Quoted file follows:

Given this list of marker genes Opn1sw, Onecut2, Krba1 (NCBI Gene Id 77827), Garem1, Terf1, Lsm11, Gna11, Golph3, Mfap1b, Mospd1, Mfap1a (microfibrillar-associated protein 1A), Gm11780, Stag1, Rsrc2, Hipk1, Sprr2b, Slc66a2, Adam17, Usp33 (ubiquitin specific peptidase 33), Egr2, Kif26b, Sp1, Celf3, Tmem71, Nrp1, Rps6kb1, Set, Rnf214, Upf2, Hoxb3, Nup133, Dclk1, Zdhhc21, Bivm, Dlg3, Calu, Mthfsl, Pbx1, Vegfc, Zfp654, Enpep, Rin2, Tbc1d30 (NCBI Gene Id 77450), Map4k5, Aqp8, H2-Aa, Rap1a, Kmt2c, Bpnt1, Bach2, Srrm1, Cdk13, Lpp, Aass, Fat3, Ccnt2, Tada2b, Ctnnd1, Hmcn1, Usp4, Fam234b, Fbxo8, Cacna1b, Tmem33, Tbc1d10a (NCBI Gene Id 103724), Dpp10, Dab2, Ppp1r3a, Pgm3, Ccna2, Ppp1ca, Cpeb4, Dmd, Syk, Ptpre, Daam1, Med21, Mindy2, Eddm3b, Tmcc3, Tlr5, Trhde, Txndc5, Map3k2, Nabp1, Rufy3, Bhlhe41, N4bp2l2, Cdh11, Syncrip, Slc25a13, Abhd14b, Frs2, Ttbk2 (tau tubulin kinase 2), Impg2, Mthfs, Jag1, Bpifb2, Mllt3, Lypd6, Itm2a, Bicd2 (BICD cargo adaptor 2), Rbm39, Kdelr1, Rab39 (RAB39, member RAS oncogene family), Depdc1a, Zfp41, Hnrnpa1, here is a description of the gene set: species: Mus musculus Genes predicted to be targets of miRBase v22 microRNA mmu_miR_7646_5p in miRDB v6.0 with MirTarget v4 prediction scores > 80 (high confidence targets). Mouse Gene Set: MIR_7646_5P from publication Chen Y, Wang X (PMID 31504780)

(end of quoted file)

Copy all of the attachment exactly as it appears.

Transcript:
Given this list of marker genes Opn1sw, Onecut2, Krba1 (NCBI Gene Id 77827), Garem1, Terf1, Lsm11, Gna11, Golph3, Mfap1b, Mospd1, Mfap1a (microfibrillar-associated protein 1A), Gm11780, Stag1, Rsrc2, Hipk1, Sprr2b, Slc66a2, Adam17, Usp33 (ubiquitin specific peptidase 33), Egr2, Kif26b, Sp1, Celf3, Tmem71, Nrp1, Rps6kb1, Set, Rnf214, Upf2, Hoxb3, Nup133, Dclk1, Zdhhc21, Bivm, Dlg3, Calu, Mthfsl, Pbx1, Vegfc, Zfp654, Enpep, Rin2, Tbc1d30 (NCBI Gene Id 77450), Map4k5, Aqp8, H2-Aa, Rap1a, Kmt2c, Bpnt1, Bach2, Srrm1, Cdk13, Lpp, Aass, Fat3, Ccnt2, Tada2b, Ctnnd1, Hmcn1, Usp4, Fam234b, Fbxo8, Cacna1b, Tmem33, Tbc1d10a (NCBI Gene Id 103724), Dpp10, Dab2, Ppp1r3a, Pgm3, Ccna2, Ppp1ca, Cpeb4, Dmd, Syk, Ptpre, Daam1, Med21, Mindy2, Eddm3b, Tmcc3, Tlr5, Trhde, Txndc5, Map3k2, Nabp1, Rufy3, Bhlhe41, N4bp2l2, Cdh11, Syncrip, Slc25a13, Abhd14b, Frs2, Ttbk2 (tau tubulin kinase 2), Impg2, Mthfs, Jag1, Bpifb2, Mllt3, Lypd6, Itm2a, Bicd2 (BICD cargo adaptor 2), Rbm39, Kdelr1, Rab39 (RAB39, member RAS oncogene family), Depdc1a, Zfp41, Hnrnpa1, here is a description of the gene set: species: Mus musculus Genes predicted to be targets of miRBase v22 microRNA mmu_miR_7646_5p in miRDB v6.0 with MirTarget v4 prediction scores > 80 (high confidence targets). Mouse Gene Set: MIR_7646_5P from publication Chen Y, Wang X (PMID 31504780)